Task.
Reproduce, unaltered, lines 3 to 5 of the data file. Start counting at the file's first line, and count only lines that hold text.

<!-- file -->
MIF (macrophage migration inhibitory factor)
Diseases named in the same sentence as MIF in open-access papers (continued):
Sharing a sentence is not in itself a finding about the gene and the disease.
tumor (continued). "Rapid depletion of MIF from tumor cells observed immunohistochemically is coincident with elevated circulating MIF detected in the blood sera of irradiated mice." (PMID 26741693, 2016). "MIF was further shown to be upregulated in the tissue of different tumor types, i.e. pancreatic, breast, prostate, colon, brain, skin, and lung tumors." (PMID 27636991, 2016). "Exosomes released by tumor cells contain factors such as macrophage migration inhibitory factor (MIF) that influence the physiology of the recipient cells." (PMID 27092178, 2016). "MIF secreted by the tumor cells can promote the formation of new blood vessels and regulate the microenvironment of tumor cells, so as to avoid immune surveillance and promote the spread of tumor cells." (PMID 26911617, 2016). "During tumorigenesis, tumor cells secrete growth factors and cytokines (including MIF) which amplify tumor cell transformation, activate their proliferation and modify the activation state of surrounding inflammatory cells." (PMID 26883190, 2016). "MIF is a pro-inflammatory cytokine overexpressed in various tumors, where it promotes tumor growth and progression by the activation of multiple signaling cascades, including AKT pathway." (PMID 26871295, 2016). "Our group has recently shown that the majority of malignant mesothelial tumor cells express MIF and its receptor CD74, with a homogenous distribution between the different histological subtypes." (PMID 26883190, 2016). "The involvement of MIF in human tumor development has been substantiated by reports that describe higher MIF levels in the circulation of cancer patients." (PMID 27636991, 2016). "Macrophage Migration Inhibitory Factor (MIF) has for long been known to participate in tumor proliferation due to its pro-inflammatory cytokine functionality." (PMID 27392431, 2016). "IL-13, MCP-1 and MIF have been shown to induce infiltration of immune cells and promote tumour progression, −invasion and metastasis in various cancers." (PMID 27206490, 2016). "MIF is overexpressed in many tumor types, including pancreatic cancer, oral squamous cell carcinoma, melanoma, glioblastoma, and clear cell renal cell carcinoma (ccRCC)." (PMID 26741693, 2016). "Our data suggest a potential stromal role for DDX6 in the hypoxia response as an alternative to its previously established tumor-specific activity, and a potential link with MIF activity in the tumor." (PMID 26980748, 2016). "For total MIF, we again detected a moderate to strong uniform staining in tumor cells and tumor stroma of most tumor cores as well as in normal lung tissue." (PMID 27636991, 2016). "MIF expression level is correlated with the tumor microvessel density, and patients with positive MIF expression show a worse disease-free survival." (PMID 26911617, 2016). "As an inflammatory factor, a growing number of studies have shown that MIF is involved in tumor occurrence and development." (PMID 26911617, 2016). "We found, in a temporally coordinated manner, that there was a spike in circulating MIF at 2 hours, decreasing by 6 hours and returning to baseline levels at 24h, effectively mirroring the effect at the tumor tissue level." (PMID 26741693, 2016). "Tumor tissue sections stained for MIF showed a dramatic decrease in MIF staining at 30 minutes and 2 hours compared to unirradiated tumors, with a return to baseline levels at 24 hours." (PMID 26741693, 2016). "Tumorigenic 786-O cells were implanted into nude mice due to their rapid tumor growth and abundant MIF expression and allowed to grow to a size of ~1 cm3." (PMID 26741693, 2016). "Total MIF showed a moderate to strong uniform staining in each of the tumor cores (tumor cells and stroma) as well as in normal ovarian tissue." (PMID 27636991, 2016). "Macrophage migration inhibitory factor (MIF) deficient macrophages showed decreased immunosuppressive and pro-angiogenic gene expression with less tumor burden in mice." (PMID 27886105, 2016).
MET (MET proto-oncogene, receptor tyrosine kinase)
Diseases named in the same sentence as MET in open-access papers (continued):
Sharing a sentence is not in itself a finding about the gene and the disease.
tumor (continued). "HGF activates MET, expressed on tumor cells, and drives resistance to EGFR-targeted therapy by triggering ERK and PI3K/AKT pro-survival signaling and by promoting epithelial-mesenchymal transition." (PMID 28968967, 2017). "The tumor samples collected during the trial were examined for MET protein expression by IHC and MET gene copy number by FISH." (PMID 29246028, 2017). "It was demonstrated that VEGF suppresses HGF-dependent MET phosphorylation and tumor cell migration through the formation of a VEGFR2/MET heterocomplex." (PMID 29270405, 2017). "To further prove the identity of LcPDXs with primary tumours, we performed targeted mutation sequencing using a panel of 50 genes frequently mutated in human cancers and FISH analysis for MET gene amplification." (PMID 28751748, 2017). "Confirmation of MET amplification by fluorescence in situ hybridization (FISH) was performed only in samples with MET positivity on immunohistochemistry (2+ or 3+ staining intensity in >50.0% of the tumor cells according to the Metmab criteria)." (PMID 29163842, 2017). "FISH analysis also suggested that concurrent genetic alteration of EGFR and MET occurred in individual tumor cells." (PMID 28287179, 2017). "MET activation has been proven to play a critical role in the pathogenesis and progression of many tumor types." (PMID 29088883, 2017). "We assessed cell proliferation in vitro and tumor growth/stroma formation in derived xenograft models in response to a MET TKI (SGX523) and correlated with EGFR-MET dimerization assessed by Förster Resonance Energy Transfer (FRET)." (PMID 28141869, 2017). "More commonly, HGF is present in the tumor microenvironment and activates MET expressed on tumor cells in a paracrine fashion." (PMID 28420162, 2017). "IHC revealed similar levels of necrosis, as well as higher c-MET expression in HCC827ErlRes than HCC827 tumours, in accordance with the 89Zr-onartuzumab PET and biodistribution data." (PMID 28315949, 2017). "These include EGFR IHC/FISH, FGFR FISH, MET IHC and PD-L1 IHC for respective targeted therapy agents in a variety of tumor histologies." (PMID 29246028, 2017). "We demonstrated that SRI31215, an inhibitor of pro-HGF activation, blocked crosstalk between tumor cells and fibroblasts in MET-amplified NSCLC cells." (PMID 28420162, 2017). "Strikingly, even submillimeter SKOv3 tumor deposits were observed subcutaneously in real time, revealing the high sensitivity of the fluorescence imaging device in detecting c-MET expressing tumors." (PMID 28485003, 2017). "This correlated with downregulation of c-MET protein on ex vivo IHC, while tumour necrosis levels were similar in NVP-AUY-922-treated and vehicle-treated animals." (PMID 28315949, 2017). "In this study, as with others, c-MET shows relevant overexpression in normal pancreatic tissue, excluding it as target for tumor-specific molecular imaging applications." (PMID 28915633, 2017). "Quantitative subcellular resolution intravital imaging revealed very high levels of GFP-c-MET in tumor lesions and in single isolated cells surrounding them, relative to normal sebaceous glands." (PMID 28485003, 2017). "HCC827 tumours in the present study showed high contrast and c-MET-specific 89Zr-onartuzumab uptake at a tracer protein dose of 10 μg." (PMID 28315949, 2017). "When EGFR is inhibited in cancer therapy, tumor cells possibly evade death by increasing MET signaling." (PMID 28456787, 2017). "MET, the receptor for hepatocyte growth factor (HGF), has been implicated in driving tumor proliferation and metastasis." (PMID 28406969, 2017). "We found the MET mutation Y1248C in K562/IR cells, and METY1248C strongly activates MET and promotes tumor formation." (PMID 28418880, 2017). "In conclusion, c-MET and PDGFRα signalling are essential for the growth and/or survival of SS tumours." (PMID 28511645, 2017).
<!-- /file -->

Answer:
Sharing a sentence is not in itself a finding about the gene and the disease.
tumor (continued). "Rapid depletion of MIF from tumor cells observed immunohistochemically is coincident with elevated circulating MIF detected in the blood sera of irradiated mice." (PMID 26741693, 2016). "MIF was further shown to be upregulated in the tissue of different tumor types, i.e. pancreatic, breast, prostate, colon, brain, skin, and lung tumors." (PMID 27636991, 2016). "Exosomes released by tumor cells contain factors such as macrophage migration inhibitory factor (MIF) that influence the physiology of the recipient cells." (PMID 27092178, 2016). "MIF secreted by the tumor cells can promote the formation of new blood vessels and regulate the microenvironment of tumor cells, so as to avoid immune surveillance and promote the spread of tumor cells." (PMID 26911617, 2016). "During tumorigenesis, tumor cells secrete growth factors and cytokines (including MIF) which amplify tumor cell transformation, activate their proliferation and modify the activation state of surrounding inflammatory cells." (PMID 26883190, 2016). "MIF is a pro-inflammatory cytokine overexpressed in various tumors, where it promotes tumor growth and progression by the activation of multiple signaling cascades, including AKT pathway." (PMID 26871295, 2016). "Our group has recently shown that the majority of malignant mesothelial tumor cells express MIF and its receptor CD74, with a homogenous distribution between the different histological subtypes." (PMID 26883190, 2016). "The involvement of MIF in human tumor development has been substantiated by reports that describe higher MIF levels in the circulation of cancer patients." (PMID 27636991, 2016). "Macrophage Migration Inhibitory Factor (MIF) has for long been known to participate in tumor proliferation due to its pro-inflammatory cytokine functionality." (PMID 27392431, 2016). "IL-13, MCP-1 and MIF have been shown to induce infiltration of immune cells and promote tumour progression, −invasion and metastasis in various cancers." (PMID 27206490, 2016). "MIF is overexpressed in many tumor types, including pancreatic cancer, oral squamous cell carcinoma, melanoma, glioblastoma, and clear cell renal cell carcinoma (ccRCC)." (PMID 26741693, 2016). "Our data suggest a potential stromal role for DDX6 in the hypoxia response as an alternative to its previously established tumor-specific activity, and a potential link with MIF activity in the tumor." (PMID 26980748, 2016). "For total MIF, we again detected a moderate to strong uniform staining in tumor cells and tumor stroma of most tumor cores as well as in normal lung tissue." (PMID 27636991, 2016). "MIF expression level is correlated with the tumor microvessel density, and patients with positive MIF expression show a worse disease-free survival." (PMID 26911617, 2016). "As an inflammatory factor, a growing number of studies have shown that MIF is involved in tumor occurrence and development." (PMID 26911617, 2016). "We found, in a temporally coordinated manner, that there was a spike in circulating MIF at 2 hours, decreasing by 6 hours and returning to baseline levels at 24h, effectively mirroring the effect at the tumor tissue level." (PMID 26741693, 2016). "Tumor tissue sections stained for MIF showed a dramatic decrease in MIF staining at 30 minutes and 2 hours compared to unirradiated tumors, with a return to baseline levels at 24 hours." (PMID 26741693, 2016). "Tumorigenic 786-O cells were implanted into nude mice due to their rapid tumor growth and abundant MIF expression and allowed to grow to a size of ~1 cm3." (PMID 26741693, 2016). "Total MIF showed a moderate to strong uniform staining in each of the tumor cores (tumor cells and stroma) as well as in normal ovarian tissue." (PMID 27636991, 2016). "Macrophage migration inhibitory factor (MIF) deficient macrophages showed decreased immunosuppressive and pro-angiogenic gene expression with less tumor burden in mice." (PMID 27886105, 2016).
MET (MET proto-oncogene, receptor tyrosine kinase)